Stephen Hart 

Women's Soccer
Induction Year: 2016

“A player and coach with a lasting impact. That phrase describes and continues to define Stephen Hart.
At age 20 and living in Trinidad and Tobago Hart was playing in that country’s top League and had just been selected to join his nation’s side that would attempt to qualify for the 1982 World Cup. He had a good job with T and T’s number one auto company. Something was missing, an education, and that’s where Saint Mary’s entered the picture. Hart would join the Huskies as a midfielder in 1981 and play the next five seasons. He would achieve AUAA All-Star status and would be honoured as Saint Mary’s most valuable soccer player. On the field from the midfield position he was not expected to score goals and he didn’t in great numbers. He was a playmaker and leader of the highest quality and was feared by the opposition because of his abilities. He was often double and triple marked.
The second phase of the Hart soccer odyssey began when he left Saint Mary’s to play and eventually coach one of the top amateur sides in Halifax, King of Donair.
He would return to the Saint Mary’s campus at the request of Athletic Director Larry Uteck to resurrect and stabilize a struggling women’s soccer program as head coach. The team made the playoffs two years running.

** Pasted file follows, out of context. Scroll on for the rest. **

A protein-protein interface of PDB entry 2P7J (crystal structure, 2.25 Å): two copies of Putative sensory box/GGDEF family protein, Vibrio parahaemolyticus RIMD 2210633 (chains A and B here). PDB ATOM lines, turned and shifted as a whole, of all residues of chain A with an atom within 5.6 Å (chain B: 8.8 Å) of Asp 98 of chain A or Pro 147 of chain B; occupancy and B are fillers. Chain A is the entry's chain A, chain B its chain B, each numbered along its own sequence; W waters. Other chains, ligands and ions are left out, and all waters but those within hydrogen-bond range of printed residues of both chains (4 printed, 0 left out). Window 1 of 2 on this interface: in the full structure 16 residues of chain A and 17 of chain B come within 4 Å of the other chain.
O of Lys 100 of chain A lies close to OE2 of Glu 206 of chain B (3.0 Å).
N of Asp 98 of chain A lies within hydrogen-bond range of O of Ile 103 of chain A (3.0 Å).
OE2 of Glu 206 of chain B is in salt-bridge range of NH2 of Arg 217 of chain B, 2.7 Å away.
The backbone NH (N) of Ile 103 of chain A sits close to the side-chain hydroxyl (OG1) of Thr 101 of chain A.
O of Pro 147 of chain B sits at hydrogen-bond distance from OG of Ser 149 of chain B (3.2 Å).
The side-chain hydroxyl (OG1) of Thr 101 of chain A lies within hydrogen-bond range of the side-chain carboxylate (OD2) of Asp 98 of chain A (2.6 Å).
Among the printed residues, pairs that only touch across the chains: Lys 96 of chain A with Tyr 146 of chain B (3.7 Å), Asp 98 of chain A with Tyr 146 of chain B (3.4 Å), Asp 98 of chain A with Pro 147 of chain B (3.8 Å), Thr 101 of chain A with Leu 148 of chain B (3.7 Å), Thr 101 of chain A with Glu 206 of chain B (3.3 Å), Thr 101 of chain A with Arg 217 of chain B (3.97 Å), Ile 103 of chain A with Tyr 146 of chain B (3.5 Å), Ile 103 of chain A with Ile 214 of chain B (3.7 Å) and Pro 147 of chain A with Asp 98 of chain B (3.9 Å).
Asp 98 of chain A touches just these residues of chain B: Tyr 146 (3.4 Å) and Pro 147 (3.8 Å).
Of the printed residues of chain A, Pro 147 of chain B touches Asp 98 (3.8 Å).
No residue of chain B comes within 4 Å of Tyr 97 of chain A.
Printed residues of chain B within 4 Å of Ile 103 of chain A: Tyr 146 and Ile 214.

Hart returned to Trinidad and Tobago but the stay was short as the call came to be Director of Player Development in Nova Scotia. When Hart returned there were roughly 3000 players and since that time the number has grown to nearly 30,000. Hart ran the Atlantic Training Centre and would eventually coach youth sides, from under 15 to under 20. Before becoming a National coach, he found time to coach Nova Scotia to a pair of bronze medals in 93 and 97 at the Canada Summer Games.
In 2006 as interim head coach of Canada’s National team they reached the semi-final of the Gold Cup, a major event run by CONCACAF. Three years later they would reach the quarter-finals. Named Technical Director for Canadian soccer in 2007 he would become full time head coach in 2010. It was a position that Hart did not actively pursue. He was content to assist and teach. Hart would eventually compile one of the best won/loss records in the history of Canadian soccer as head coach. Trinidad and Tobago would call again and he would eventually become his home country’s National coach.
Hundreds of young men and women, Nova Scotian’s, Canadians and former Huskies have benefitted from the coaching of Stephen Hart and many are now giving back to the game; teaching the game with the passion, intensity and technical knowledge passed to them by Hart. Helping young players realize and fulfill their dreams was a long-term goal and continues to be the ultimate goal of Stephen Hart.”

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